December 20, 2015

The pundits on ABC's This Week prove once again that they're completely incapable of calling out the extremism in the Republican party without pretending that there is some equivalent on the left. Cokie Roberts wants the viewers to believe that Sen. Bernie Sanders is too far to the left to win a general election, despite the fact that most Americans actually agree with his policy positions.

And par for the course, her pal and former Bush-Cheney campaign adviser responded with "both sides... both sides!"

STEPHANOPOULOS: Everybody wanted Donald Trump last night.

MATT DOWD, ABC: Yeah, exactly. Everybody was after him. And it's like it serves dual purposes. It helps Donald Trump. I think in the course of today, we're going to be talking more about what Donald Trump had to say about Iran and Putin and all of that then probably the Democratic debate.

But it also helps the Democrats, because Donald Trump has horrible favorability numbers in a general election. He's probably the weakest, most unelectable GOP candidate to go up, but he's the leading candidate.

And so I think all the Democrats should have been happy about last night. They all brought their A game in the course of that. The primary probably doesn't reset itself. Hillary Clinton is still the dominant force in this.

But I think Bernie Sanders does have an outside shot if he could make his GOTV operation in force in Iowa and New Hampshire.


COKIE ROBERTS: Iowa, but then what? I mean, it doesn't go anywhere.

STEPHANOPOULOS: Wait, if you win Iowa and New Hampshire...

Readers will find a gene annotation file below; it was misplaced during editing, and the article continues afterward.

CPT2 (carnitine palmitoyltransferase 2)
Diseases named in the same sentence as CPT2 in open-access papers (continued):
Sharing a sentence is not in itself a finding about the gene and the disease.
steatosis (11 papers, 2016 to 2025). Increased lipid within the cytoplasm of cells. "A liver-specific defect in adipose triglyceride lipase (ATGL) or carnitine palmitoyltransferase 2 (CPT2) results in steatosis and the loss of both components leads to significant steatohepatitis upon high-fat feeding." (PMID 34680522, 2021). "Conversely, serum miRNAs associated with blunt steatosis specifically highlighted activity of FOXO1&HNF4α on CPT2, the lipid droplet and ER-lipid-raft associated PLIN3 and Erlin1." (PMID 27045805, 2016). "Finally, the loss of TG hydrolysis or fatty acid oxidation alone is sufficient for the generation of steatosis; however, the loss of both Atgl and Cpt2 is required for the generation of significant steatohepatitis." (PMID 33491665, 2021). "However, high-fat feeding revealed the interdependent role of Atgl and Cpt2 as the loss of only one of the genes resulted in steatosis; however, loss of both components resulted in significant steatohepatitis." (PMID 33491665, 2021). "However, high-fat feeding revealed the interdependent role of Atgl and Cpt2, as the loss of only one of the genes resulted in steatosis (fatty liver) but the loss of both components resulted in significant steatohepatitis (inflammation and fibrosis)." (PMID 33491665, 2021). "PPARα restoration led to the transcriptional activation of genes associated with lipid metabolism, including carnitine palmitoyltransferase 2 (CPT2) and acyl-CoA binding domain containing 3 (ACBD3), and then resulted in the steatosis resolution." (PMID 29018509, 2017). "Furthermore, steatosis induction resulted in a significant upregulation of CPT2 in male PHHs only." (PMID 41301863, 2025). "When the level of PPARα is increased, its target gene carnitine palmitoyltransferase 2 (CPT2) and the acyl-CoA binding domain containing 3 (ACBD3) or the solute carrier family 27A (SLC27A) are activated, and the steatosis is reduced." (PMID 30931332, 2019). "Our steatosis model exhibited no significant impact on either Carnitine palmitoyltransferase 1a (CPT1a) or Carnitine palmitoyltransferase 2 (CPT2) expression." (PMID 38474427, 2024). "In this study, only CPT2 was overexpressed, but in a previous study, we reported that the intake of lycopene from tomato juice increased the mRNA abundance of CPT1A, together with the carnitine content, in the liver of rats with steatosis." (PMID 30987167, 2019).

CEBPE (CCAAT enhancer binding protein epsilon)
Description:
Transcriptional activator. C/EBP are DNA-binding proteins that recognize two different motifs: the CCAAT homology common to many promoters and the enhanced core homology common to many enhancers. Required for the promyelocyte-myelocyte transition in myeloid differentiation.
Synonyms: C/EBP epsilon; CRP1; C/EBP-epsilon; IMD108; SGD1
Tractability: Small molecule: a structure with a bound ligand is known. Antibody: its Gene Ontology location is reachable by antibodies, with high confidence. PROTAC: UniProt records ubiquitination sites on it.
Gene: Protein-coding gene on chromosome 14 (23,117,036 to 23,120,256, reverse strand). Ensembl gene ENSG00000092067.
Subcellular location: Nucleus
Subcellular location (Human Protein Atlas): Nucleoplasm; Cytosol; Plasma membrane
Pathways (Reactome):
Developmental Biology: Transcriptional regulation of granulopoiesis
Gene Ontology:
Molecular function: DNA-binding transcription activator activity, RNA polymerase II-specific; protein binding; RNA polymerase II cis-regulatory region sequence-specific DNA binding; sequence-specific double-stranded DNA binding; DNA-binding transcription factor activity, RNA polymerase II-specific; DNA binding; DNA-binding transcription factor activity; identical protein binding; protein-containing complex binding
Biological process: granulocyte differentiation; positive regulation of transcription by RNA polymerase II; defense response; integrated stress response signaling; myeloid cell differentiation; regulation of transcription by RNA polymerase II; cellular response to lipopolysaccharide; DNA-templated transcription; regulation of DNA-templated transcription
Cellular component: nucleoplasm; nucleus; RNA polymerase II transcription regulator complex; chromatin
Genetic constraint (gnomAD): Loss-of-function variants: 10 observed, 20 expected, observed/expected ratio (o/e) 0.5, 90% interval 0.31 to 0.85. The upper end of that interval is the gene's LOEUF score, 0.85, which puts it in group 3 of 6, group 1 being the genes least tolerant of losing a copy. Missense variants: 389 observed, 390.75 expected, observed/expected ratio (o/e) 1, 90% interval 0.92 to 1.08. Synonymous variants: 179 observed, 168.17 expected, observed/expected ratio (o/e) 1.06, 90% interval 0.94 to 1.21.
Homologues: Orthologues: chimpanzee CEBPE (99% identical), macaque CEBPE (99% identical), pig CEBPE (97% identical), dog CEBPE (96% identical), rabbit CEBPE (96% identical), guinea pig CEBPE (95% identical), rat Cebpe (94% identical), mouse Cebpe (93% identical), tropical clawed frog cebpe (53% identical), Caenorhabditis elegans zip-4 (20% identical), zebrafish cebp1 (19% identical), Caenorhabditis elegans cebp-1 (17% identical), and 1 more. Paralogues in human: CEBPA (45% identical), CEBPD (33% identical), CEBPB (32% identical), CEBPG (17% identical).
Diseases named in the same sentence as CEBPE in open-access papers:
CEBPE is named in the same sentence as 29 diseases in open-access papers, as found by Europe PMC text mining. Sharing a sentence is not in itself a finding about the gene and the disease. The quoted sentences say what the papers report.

ROBERTS: ...but the -- but still then what? I mean, you still have a 74-year-old Democratic Socialist who is too far to the left to win a general election. And so what you have to figure out is if he's going to be winning the Democratic nomination, is there somebody else?

DOWD: I actually don't think he's too far to win the general election. In the course of America today, what we've seen in the course of these debates is there's no conservatives left in the Democratic Party at all, and there's no liberals left in the Republican Party at all. They've both bombed to the polarized ends of the spectrum.

And if Bernie Sanders happens to win it, which I think is very difficult, he actually could be somebody like Donald Trump is Donald Trump is the nominee.

NAVARRO: Let me tell you, I was at the Vegas debate on Tuesday. And what I heard yesterday -- you know, I don't know about you guys, but Bernie Sanders sounded a lot like Ted Cruz and Rand Paul to me. And Hillary Clinton sounded a lot like Lindsey Graham to me.

You know, I think she's gone more hawkish, more to the right. And, you know, I think you're also seeing a libertarian, non-interventionist, spectrum in the Republican Party.

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